This stirring made-for-British television film based on the Walter Scott novel, Ivanhoe is set in the reign of Richard I during the Crusades. Wilfred of Ivanhoe (Steven Waddington) returns from the Crusades, disgraced and disinherited, to a troubled England under the rule of petulant Prince John (Ralph Brown). While the Norman knights run amok in Richard’s absence, Ivanhoe’s father hopes to perpetuate the Anglo Saxon line by marrying his ward, Rowena (Victoria Smurfit) to a descendant of King Alfred the Great, Lord Athelstane (Chris Walker).
This 1997 adaptation, at 270 minutes, is gripping, but it’s not a big budget production. This explains the lackluster tournament, and the sound of the hollow wooden stage set when various characters walk around in Prince John’s castle.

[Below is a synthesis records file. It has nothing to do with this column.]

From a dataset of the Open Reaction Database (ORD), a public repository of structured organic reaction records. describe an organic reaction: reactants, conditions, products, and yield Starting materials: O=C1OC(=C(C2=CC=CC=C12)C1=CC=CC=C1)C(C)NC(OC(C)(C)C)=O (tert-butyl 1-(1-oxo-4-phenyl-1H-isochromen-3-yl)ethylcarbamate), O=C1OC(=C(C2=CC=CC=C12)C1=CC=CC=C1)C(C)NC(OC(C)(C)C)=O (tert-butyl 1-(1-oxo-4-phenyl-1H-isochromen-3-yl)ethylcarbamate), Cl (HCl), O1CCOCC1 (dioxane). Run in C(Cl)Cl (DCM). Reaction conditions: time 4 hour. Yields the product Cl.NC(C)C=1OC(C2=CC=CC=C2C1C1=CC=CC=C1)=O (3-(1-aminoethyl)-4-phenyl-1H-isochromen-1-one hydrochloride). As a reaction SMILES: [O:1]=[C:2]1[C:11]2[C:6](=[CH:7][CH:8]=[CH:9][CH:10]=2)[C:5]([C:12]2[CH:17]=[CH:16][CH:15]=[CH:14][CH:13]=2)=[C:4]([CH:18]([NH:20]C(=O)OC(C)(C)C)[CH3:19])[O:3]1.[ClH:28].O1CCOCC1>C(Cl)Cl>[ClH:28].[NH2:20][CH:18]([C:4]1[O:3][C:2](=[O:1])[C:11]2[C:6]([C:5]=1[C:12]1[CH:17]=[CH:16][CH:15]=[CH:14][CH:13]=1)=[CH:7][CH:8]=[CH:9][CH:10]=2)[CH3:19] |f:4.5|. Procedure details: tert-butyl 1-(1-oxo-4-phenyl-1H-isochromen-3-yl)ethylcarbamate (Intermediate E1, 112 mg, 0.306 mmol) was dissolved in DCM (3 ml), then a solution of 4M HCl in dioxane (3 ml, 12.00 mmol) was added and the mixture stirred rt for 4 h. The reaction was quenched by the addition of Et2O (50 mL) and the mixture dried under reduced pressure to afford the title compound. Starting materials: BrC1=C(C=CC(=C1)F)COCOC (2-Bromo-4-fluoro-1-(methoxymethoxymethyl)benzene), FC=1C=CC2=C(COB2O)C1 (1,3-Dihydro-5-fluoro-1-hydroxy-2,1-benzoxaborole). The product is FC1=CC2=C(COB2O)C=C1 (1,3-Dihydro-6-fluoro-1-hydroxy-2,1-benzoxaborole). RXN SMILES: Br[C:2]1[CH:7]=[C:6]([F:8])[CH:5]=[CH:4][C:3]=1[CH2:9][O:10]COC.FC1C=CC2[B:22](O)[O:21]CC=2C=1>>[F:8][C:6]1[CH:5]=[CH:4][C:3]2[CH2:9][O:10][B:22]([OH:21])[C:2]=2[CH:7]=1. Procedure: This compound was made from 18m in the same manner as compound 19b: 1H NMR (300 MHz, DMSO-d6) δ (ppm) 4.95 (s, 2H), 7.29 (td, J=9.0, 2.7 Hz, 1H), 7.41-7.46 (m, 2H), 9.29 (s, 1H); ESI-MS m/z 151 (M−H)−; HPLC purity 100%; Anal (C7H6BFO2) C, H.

That said, Ivanhoe is a rousing tale of loyalty, and passion as the scattered remnants of the Anglo Saxons try to salvage some dignity under the excesses of the Norman knights. The film, set in an age of feudalism, shows the conflicting loyalties experienced by many of the characters in all levels of society. The Norman knights (de Bois-Guilbert, de Bracey, de Boeuf) vacillate between loyalties to Prince John and the head of the Templar knights, the fanatical Lucas de Beaumanoir (Christopher Lee). The kingdom is not yet united under the banner of Nationalism, and so opposing forces within the country vie for various spoils and favours. Prince John plays a dastardly, weak man who remains, even in adulthood, bitterly jealous of his elder brother. Although the film is well-acted, and boasts a good script, the character of Ivanhoe seemed, unfortunately, too bland, and ultimately Ciaran Hinds steals the film as Brian de Bois-Guilbert. From director Stuart Orme.